If you start noticing a change in how your water tastes, it could be the water filter system you are using or hard water. Soft water usually has a unique taste and dramatically differs from hard water.
3. What is an alternative to a water softener?
The most straightforward and more readily available alternative to a water softener is a water conditioning system like TAC devices or chelation. Unlike water softeners, water conditioners or neutralizers change the composition of the water rather than altogether remove the mineral deposits.
4. How much does a salt less water softener cost?
A salt-free water softener can cost anywhere between $300-$4000. The price will depend on the size of the device you buy and whether it is capable of removing the minerals in a short period.
5. Which is better, salt-free or salt-based water softener?
The answer depends on your needs and the amount of water that requires softening. Salt-free water systems are generally considered to be hassle-free and low maintenance. While they prevent limescale build-up and mineral deposits, they don’t completely rid the water of these minerals. Instead, they alter their form, so it becomes less harmful to the plumbing system in your home. For these reasons, processes that don’t use salt are usually called water conditioners and not water softeners.
On the other hand, a salt-based water softener is a more intensive process that treats the water and removes most of the minerals. It also eliminates the presence of red ferrous or iron. It may not be the case with all water softeners, so make sure to look at the specifications of the device you are buying if this is an essential factor for you. While installation, set up, and maintenance costs may seem high at first, a salt-based water softener does more than prevent limescale build-up. It effectively removes the minerals that cause hardness.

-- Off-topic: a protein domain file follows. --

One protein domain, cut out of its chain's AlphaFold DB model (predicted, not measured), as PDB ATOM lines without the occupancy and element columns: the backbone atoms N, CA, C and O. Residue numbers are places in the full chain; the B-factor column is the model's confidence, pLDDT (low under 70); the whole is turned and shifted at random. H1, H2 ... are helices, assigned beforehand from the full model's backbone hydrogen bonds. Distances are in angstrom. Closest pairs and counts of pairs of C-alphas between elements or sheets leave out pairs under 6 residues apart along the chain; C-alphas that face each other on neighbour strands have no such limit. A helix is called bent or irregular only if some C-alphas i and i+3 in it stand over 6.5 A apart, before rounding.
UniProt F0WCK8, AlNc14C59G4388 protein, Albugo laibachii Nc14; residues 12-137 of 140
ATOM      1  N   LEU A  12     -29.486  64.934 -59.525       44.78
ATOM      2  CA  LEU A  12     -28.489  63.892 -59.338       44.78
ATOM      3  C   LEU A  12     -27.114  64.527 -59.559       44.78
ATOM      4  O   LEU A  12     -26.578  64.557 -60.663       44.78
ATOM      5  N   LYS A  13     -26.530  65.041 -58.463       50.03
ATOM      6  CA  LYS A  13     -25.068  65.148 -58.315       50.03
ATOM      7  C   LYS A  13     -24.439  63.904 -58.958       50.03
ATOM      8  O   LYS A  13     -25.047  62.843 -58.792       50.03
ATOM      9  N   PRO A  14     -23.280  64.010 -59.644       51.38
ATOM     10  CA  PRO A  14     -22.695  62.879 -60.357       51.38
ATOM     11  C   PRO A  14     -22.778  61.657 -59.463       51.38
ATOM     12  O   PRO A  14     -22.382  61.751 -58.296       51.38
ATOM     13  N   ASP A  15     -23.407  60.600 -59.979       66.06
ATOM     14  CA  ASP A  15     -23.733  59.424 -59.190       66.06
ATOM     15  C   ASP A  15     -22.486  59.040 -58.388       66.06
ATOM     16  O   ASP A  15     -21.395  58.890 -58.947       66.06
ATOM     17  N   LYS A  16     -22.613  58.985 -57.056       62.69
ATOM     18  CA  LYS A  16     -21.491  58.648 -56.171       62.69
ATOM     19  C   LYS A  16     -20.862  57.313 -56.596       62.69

The initial costs associated with installing a water softener or conditioner may sound steep. Including labor and installation, it can come up to $1000 on average.
However, the cost associated with the damage that hard water can cause to your home or skin is exponentially higher. Hard water can lead to many health problems such as dry skin, itchy scalp, and brittle hair, or the development of various skin conditions like rashes and redness. Moreover, it can also ruin your plumbing and electrical appliances, small and large.
Softened water is better for your skin, clothes, and home. Using less soap or shampoo, longer-lasting appliances, and a decrease in the wear and tear on clothes and fixtures are all cost savers. Therefore, choosing a salt-free water conditioner or a salt-based water softener is always worth the investment.
About The Author
Judith— a passionate water treatment specialist — is a waste water management enthusiast, clean drinking water advocate, and someone with deep personal experience and knowledge about various water equipments. Her work was mentioned in countless notable water associations. Previously she was an editor at Water Alliance.